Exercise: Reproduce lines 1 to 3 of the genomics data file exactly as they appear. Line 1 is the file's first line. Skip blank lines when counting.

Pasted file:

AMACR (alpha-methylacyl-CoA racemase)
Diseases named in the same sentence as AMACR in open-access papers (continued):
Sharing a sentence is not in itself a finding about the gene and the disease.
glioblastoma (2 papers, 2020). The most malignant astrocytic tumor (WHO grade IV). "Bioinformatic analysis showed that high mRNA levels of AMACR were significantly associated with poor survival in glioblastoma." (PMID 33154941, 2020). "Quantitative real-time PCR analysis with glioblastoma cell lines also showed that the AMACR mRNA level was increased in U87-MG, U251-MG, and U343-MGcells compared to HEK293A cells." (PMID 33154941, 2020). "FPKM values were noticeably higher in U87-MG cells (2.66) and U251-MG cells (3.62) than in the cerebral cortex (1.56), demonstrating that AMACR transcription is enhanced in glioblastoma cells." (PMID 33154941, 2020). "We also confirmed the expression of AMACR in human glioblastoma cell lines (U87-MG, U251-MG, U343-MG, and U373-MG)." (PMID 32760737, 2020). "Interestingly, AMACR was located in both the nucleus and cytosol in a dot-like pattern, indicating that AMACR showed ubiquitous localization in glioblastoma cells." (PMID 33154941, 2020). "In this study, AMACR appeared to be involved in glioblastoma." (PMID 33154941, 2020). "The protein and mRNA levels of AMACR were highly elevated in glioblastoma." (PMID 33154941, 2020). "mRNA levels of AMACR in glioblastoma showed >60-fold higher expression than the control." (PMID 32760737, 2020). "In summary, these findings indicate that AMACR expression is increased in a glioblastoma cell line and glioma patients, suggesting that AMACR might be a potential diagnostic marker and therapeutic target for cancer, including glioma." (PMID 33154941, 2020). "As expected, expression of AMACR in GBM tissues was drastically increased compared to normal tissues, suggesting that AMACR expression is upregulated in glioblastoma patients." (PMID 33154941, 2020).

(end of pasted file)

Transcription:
AMACR (alpha-methylacyl-CoA racemase)
Diseases named in the same sentence as AMACR in open-access papers (continued):
Sharing a sentence is not in itself a finding about the gene and the disease.